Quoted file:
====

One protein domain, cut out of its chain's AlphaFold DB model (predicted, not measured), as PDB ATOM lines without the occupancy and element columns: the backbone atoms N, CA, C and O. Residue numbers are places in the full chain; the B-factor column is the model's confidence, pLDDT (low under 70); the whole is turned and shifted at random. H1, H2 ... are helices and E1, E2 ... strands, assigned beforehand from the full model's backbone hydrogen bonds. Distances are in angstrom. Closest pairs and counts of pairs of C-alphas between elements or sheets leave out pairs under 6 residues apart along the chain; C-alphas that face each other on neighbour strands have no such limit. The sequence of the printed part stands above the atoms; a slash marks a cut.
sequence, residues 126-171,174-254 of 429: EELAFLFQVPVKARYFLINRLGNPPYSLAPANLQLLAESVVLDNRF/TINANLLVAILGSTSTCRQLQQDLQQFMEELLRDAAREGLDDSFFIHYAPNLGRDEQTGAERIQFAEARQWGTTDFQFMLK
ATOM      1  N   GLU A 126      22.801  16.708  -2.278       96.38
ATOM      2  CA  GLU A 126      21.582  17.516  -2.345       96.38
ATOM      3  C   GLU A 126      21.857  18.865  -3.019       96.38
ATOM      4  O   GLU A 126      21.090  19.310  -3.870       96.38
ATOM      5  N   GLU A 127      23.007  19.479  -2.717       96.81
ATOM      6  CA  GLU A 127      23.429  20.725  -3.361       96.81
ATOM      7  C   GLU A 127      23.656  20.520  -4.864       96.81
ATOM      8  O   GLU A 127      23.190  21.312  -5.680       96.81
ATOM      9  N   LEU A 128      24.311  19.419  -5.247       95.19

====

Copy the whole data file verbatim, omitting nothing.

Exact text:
One protein domain, cut out of its chain's AlphaFold DB model (predicted, not measured), as PDB ATOM lines without the occupancy and element columns: the backbone atoms N, CA, C and O. Residue numbers are places in the full chain; the B-factor column is the model's confidence, pLDDT (low under 70); the whole is turned and shifted at random. H1, H2 ... are helices and E1, E2 ... strands, assigned beforehand from the full model's backbone hydrogen bonds. Distances are in angstrom. Closest pairs and counts of pairs of C-alphas between elements or sheets leave out pairs under 6 residues apart along the chain; C-alphas that face each other on neighbour strands have no such limit. The sequence of the printed part stands above the atoms; a slash marks a cut.
sequence, residues 126-171,174-254 of 429: EELAFLFQVPVKARYFLINRLGNPPYSLAPANLQLLAESVVLDNRF/TINANLLVAILGSTSTCRQLQQDLQQFMEELLRDAAREGLDDSFFIHYAPNLGRDEQTGAERIQFAEARQWGTTDFQFMLK
ATOM      1  N   GLU A 126      22.801  16.708  -2.278       96.38
ATOM      2  CA  GLU A 126      21.582  17.516  -2.345       96.38
ATOM      3  C   GLU A 126      21.857  18.865  -3.019       96.38
ATOM      4  O   GLU A 126      21.090  19.310  -3.870       96.38
ATOM      5  N   GLU A 127      23.007  19.479  -2.717       96.81
ATOM      6  CA  GLU A 127      23.429  20.725  -3.361       96.81
ATOM      7  C   GLU A 127      23.656  20.520  -4.864       96.81
ATOM      8  O   GLU A 127      23.190  21.312  -5.680       96.81
ATOM      9  N   LEU A 128      24.311  19.419  -5.247       95.19